Wednesday, May 11, 2011

Pirates Keep on Truckin, Pittsburgh Loses a Legend

You know you live in a special city when the loss of a vendor is front page news. But long-time Pirates/Steelers/Penguins vendor Kenny Geidel was no ordinary stadium employee. Anyone who has been to a sporting event in Pittsburgh in the past 30 years knew Kenny. A shrill, throaty "Cotton Candy Heeee!" became as much of a tradition as the national anthem, and at times more melodic. He was the embodiment of our sports teams and our city, approaching his job with a tenacious work ethic and unbreakable spirit.

The grass will still be green and the ice will still be pure, but a small part of the Pittsburgh sports experience is lost forever. We'll miss you, Kenny.

To the business of baseball:

18-18. Basically the exact definition of mediocre. But for Pirate fans, this is as good as we've had it for a while. And here's the kicker: it seems as if we have nowhere to go but up. The Pirates are in every game, and are managing to pull out wins when their young star offensive players are putting up numbers like this:

Andrew McCutchen- .242 BA, 7 HR, 19 RBI
Jose Tabata- .226 BA, 3 HR, 6 RBI
Pedro Alvarez- .202 BA, 1 HR, 7 RBI

If someone would have said to me in March that the Pirates would be at .500 in May with Andrew McCutchen batting under .250, I'd have kicked them in the groin for being so dumb.

Truly, the surprise of the season to this point has been the starting pitching. The Pirates boast four current starters with ERA's in the three's. Consider that in 2010, the Pirates didn't even have one starter (at least 15 games started) below four. Coupling consistent starting pitching with a solid bullpen (currently minus the young set up man, Evan Meek) is going to keep you in games. If the Pirates can keep getting this type of pitching performance and get their young hitters on track, they all of a sudden become a division contender.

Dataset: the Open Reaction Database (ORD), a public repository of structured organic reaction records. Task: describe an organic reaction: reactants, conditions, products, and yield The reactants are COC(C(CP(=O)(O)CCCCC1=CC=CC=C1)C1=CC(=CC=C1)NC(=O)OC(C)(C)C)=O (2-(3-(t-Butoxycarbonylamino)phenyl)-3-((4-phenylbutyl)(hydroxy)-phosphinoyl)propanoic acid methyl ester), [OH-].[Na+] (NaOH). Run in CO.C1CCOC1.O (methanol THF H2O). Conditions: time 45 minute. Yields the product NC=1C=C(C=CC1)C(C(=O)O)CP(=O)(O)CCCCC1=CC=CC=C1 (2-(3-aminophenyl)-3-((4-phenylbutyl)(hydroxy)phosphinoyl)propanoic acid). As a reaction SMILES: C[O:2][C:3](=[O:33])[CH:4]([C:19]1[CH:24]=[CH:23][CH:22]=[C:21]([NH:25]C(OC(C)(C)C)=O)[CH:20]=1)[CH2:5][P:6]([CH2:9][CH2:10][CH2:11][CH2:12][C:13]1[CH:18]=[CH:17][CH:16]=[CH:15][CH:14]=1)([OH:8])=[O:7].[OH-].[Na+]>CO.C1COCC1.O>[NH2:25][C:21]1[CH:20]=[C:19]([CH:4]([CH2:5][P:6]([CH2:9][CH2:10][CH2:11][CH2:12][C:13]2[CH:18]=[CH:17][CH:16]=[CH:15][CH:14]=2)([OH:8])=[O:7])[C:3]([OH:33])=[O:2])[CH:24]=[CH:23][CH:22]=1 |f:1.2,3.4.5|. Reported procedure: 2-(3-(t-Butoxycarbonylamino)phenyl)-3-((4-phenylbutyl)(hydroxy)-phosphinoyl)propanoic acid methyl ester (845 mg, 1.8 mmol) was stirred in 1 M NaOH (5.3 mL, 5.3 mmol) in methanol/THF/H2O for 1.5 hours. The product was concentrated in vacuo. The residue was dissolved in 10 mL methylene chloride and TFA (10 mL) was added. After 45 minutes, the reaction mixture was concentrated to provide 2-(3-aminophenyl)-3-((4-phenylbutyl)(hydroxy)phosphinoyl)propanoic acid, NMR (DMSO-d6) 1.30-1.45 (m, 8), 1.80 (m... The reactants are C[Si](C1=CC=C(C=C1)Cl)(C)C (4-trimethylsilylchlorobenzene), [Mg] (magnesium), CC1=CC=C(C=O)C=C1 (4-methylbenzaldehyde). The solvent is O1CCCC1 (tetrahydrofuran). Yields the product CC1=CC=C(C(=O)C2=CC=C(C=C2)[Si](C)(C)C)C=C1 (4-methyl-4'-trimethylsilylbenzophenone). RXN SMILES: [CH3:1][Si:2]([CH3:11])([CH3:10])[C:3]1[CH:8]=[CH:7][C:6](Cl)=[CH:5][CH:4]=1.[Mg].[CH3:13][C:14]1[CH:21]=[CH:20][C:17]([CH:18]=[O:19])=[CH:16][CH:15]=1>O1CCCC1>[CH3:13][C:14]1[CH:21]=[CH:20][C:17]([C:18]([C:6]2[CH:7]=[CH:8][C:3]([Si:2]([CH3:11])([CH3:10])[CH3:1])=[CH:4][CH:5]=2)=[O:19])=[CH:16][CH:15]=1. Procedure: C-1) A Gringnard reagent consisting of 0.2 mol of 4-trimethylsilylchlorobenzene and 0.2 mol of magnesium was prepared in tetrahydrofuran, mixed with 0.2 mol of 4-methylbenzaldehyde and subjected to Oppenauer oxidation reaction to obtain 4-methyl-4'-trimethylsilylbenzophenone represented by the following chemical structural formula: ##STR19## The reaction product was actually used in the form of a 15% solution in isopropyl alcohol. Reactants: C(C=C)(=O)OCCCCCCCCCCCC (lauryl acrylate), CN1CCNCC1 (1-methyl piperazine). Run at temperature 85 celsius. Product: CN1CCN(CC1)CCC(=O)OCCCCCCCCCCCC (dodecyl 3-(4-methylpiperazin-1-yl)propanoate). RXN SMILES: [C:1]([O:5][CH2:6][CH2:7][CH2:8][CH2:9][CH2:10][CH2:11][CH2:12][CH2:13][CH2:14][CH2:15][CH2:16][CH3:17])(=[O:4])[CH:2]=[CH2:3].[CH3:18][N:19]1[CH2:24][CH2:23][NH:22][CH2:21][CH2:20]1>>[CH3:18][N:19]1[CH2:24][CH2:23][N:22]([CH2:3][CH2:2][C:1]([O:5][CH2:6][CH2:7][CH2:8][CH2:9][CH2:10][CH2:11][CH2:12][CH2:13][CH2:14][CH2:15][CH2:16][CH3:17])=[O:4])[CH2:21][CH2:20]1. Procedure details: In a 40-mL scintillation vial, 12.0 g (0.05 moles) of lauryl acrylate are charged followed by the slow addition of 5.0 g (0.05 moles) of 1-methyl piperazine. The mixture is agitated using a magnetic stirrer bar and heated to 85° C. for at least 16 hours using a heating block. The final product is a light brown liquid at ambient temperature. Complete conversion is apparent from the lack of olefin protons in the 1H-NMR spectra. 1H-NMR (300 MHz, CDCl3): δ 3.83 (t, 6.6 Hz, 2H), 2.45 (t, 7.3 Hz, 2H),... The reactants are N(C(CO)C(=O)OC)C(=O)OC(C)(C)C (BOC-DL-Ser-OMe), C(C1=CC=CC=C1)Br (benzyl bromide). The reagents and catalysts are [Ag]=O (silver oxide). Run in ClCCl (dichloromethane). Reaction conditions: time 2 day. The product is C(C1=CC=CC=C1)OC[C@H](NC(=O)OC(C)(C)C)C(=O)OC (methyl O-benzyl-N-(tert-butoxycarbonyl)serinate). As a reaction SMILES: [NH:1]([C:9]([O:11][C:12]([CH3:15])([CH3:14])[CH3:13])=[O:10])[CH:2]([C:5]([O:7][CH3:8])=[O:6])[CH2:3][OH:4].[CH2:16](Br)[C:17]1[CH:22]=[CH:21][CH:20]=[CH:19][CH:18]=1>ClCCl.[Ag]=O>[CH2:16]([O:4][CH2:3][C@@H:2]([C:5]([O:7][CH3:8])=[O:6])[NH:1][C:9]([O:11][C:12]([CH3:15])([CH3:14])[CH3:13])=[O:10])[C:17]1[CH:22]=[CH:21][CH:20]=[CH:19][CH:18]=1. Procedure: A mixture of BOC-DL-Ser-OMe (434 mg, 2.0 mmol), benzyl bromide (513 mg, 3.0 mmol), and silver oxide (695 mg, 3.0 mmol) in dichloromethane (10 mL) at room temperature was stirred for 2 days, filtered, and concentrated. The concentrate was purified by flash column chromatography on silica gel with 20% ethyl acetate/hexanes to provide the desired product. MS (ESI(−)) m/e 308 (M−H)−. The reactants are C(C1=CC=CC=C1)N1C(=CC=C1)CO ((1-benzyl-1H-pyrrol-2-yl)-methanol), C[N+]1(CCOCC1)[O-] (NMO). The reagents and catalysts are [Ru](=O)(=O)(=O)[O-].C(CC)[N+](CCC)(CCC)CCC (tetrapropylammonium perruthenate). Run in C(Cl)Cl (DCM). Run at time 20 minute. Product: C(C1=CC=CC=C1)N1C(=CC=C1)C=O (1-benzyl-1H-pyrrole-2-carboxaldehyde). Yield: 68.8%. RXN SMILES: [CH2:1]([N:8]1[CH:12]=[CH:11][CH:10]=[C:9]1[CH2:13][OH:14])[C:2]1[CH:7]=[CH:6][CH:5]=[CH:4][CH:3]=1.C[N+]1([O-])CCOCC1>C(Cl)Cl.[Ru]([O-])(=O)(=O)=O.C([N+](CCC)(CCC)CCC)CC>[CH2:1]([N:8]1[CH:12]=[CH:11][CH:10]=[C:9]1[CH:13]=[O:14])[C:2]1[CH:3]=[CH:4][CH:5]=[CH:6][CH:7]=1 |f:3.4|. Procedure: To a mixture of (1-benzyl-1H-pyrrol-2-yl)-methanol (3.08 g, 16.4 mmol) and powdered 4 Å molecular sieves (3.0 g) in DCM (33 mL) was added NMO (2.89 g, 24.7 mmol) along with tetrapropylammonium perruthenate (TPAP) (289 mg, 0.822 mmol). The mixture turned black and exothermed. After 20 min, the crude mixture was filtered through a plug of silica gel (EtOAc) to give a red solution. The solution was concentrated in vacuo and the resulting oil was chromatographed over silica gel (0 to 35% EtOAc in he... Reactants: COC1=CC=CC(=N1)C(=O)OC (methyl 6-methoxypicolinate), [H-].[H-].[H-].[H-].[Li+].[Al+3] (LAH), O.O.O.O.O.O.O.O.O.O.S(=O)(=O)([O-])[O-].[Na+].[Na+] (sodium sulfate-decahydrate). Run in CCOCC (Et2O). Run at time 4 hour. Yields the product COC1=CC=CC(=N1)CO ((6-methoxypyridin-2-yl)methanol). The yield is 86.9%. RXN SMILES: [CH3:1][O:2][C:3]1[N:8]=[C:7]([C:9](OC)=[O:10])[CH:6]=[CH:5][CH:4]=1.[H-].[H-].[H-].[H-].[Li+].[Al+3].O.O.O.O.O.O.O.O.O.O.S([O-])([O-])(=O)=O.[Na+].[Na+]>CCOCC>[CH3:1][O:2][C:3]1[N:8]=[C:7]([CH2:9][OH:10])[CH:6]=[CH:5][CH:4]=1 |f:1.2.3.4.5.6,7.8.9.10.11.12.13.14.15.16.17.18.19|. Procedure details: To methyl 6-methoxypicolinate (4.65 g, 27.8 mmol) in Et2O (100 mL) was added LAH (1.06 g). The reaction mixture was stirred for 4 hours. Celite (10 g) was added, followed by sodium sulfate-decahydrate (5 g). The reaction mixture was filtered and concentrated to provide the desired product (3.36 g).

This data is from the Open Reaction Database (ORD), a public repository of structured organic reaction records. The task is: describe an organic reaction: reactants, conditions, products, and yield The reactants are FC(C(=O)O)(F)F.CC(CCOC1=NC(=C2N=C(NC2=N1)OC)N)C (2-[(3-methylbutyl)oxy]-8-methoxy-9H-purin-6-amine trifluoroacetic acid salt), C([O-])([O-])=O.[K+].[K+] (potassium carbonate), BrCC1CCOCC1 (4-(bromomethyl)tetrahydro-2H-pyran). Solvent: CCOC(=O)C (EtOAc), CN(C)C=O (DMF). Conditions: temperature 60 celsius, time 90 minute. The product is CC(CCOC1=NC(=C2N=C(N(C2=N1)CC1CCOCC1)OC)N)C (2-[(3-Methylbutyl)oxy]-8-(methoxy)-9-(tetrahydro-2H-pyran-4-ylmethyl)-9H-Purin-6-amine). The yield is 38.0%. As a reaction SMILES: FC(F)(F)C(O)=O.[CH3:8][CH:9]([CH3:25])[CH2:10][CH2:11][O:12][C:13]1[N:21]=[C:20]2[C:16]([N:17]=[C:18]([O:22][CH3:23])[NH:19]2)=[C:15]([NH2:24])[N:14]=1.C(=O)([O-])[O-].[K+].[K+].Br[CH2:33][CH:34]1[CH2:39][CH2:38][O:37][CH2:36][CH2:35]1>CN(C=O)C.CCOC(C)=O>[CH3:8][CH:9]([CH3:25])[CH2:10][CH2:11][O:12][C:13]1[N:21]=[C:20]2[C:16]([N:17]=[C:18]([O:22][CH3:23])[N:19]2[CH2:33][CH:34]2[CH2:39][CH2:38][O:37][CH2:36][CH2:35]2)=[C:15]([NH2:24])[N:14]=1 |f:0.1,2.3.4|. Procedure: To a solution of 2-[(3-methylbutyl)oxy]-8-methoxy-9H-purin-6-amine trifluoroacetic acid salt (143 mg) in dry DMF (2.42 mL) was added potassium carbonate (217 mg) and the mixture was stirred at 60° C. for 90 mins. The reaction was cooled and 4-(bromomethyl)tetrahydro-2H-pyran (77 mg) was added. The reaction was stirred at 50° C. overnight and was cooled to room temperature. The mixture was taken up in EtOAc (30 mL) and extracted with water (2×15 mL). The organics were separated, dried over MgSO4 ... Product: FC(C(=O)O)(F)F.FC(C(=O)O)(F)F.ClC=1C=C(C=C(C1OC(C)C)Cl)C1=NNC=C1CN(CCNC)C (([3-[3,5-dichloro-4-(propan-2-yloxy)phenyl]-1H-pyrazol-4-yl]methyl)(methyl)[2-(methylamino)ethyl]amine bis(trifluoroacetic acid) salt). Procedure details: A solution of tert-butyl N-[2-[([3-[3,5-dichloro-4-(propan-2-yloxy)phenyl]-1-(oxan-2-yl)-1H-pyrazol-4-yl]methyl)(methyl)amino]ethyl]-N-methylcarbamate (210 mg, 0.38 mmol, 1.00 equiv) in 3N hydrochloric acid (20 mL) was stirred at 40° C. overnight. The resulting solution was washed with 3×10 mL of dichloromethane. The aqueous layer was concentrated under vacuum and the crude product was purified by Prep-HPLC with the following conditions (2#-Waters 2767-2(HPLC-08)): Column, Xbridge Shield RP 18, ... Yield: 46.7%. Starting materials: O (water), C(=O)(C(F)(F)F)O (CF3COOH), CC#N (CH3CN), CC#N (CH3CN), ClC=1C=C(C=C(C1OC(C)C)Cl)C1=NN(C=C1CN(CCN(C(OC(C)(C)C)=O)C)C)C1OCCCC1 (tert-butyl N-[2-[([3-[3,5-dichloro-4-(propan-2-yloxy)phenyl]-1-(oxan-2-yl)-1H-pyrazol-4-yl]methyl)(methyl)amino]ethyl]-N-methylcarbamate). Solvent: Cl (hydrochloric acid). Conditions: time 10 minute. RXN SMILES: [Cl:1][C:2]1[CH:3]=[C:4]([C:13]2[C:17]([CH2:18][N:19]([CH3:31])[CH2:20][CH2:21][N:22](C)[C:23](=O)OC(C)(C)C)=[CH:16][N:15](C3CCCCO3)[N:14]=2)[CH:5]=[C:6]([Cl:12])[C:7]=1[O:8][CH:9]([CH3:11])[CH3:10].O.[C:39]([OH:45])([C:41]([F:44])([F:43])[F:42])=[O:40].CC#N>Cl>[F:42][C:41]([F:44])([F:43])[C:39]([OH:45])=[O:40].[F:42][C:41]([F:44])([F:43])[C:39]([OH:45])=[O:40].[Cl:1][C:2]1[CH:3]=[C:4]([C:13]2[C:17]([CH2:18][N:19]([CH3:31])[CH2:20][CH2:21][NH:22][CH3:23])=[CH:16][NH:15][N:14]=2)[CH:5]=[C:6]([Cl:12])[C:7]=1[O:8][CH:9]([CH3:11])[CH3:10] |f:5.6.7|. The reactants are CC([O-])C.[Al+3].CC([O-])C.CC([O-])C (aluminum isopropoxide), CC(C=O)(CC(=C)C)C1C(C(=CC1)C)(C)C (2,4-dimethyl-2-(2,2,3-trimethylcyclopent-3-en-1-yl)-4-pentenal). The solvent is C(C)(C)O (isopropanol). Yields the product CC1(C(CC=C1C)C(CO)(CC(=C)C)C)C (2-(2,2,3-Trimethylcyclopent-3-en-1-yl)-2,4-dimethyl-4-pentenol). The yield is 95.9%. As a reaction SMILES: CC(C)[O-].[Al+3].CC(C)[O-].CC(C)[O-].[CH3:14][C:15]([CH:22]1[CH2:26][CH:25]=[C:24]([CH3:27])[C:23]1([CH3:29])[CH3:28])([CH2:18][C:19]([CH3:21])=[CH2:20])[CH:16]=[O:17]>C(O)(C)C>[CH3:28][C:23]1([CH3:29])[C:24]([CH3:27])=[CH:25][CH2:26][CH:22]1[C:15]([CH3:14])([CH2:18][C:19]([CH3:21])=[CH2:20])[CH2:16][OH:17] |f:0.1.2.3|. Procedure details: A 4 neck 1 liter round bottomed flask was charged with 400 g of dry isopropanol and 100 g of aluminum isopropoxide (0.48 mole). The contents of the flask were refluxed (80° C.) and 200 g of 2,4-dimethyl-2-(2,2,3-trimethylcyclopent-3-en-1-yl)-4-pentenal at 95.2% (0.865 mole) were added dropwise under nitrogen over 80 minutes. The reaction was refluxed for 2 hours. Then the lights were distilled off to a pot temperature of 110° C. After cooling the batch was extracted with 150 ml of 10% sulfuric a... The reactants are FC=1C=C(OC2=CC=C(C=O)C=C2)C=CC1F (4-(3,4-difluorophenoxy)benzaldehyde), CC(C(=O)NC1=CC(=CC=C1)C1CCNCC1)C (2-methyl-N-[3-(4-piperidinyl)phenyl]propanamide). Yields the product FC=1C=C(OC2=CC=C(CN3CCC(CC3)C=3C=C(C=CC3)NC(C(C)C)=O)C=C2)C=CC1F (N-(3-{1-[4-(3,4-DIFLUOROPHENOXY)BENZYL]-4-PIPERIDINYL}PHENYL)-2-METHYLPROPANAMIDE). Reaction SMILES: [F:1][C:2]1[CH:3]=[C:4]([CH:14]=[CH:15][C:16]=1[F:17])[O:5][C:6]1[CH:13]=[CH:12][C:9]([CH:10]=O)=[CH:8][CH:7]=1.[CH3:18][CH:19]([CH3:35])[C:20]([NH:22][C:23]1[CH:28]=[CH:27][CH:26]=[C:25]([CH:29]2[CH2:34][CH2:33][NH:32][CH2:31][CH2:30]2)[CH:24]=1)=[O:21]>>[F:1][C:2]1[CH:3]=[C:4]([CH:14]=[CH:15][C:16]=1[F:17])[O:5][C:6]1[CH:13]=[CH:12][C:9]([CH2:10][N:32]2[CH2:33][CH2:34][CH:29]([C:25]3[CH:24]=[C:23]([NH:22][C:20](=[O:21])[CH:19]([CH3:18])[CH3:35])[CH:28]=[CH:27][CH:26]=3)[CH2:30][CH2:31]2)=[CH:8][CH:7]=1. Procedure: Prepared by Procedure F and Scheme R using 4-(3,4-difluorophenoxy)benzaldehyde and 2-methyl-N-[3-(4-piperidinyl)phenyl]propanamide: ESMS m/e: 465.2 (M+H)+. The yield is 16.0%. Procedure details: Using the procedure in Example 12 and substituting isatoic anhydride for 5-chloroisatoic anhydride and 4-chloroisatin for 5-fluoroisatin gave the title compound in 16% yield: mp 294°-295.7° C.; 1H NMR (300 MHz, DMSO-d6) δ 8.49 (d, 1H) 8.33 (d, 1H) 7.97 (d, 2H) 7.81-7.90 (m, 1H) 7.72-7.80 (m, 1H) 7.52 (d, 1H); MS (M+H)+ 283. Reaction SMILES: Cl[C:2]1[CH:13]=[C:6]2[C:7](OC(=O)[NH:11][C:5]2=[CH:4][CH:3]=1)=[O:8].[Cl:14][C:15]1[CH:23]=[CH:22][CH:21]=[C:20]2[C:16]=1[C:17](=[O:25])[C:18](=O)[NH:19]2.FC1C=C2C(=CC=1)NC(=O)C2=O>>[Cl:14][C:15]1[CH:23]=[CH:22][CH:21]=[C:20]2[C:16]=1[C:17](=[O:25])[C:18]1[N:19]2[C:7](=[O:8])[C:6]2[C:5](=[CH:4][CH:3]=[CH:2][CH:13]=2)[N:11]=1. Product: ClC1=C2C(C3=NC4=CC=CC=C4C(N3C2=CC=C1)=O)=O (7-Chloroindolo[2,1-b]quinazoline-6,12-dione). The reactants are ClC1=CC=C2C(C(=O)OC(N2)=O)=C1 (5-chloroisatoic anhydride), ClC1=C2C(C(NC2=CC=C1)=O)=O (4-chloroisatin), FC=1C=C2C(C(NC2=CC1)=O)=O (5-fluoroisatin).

Dear Lord, did I just type that? A division contender? The numbers back me up here. In 2010, in the largest division in baseball, there were only two winning teams. 2009 was the same story. The Pirates are currently 9-6 within the division. If they can continue to beat the teams below them (Milwaukee-a HUGE if-, Houston and Chicago), while occasionally stealing a series with St. Louis or Cincinnati, then it's not a preposterous thought.

A guy can dream, right?

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